European Banks' First-Half Troubles May Continue in the Second
(Bloomberg) -- The first semester hasn’t been a good one for European bank stocks, with the sector’s benchmark being the worst performer in the broader gauge. And the second half doesn’t look much better.
The Stoxx 600 Banks Index has fallen 13 percent since the start of 2018, with German lenders Deutsche Bank AG and Commerzbank AG leading the declines, down 43 percent and 35 percent, respectively. Only five of the gauge’s 48 members are in the black.
Political turmoil in Italy and Spain, trade tensions between the U.S. and China, and the evaporation of hopes for an early interest rate rise have all contributed to the sector’s woes. In addition, many lenders have had their own specific difficulties, with Deutsche Bank at the top of list as the German lender struggles to effect a turnaround.
“Banks are still not that cheap and as a rate hike is more than a year away there isn’t ground for an aggressive call on the sector,” Ruben de la Torre, a Madrid-based manager at Andbank, said by phone. “We are being more selective when investing in banks than last year.”
The sector’s malaise has put paid to a revival in 2017, when the banks index rose 8 percent following three consecutive years of losses. And there’s a feeling among some investors that the pain may not be over yet.
“Banking is still a difficult sector to invest, as it is very high leverage, so whenever the economy deteriorates or the uncertainty increases in some countries it gets hurt fast,” said Christian Sole, fund manager at Candriam Investors Group, which manages about 112 billion euros ($130 billion). He doesn’t see many near-term positive catalysts, saying most lenders aren’t cheap, “even if they are cheaper and more solid than 10 years ago.”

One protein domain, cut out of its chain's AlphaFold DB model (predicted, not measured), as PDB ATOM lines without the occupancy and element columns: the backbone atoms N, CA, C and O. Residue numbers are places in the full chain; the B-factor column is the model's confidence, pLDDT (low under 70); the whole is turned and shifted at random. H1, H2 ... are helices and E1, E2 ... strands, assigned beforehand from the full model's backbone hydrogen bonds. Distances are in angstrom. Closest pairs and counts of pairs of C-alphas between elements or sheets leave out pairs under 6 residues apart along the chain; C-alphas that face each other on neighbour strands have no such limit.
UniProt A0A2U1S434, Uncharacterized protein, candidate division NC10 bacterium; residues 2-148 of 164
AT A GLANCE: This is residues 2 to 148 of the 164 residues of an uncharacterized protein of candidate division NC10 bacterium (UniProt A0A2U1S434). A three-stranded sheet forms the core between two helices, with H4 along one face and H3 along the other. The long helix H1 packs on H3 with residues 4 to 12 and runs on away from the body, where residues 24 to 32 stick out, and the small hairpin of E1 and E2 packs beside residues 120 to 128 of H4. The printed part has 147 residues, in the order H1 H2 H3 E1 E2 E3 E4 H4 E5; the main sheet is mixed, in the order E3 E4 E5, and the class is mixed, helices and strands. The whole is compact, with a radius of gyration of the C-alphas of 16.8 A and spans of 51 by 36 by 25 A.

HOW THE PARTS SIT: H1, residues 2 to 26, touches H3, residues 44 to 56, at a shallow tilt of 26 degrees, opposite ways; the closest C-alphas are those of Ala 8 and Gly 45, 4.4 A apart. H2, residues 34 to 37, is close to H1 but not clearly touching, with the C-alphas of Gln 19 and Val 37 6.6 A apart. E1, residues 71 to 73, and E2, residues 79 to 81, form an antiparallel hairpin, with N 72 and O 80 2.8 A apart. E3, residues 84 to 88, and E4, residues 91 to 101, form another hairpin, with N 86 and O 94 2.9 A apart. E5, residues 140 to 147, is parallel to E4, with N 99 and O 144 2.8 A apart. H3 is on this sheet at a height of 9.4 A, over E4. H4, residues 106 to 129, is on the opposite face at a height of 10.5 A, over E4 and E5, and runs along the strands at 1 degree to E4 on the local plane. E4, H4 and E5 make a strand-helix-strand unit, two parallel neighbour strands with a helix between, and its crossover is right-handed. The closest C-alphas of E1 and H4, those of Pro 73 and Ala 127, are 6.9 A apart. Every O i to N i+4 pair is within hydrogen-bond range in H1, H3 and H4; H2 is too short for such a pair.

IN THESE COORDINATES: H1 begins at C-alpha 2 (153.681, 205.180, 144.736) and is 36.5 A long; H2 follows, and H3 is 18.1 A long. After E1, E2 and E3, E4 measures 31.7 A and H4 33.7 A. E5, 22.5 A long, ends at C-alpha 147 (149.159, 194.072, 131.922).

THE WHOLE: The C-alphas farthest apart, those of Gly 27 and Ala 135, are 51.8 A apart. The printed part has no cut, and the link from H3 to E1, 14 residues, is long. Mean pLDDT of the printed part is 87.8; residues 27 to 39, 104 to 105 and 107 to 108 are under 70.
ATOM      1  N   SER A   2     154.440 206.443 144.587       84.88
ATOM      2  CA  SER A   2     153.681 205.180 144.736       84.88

European bank stocks are trading at the lowest price-to-estimated earnings ratio since August 2016, when the region’s financial shares collapsed amid worries about Deutsche Bank’s future and as record-low interest rates dented lenders’ profits.
European Central Bank president Mario Draghi’s recent declaration that there will be no interest-rate hikes before the end of next summer has served as an added blow to those banks that rely most on lending.
“It would be positive for Italian and Spanish banks because it would help them to rebuild their margins and profitability, so every time there is a delay in the hike it hurts the hopes of investors of a brighter future for banks,” Sole said.
Not everyone is so pessimistic. Analysts at Keefe, Bruyette & Woods last week upgraded the recommendation on European banks from underweight to marketweight.
“Pressure on profitability will continue into first half results, but should be bottoming,” KBW analysts including Daragh Quinn wrote in a June 21 note. “The sector may be a value trap, but the downside from current levels looks limited as earnings expectations stabilize”.
KBW’s top picks include Banco Santander SA, Royal Bank of Scotland Group Plc, CaixaBank SA, Natixis SA and Credit Suisse Group AG.
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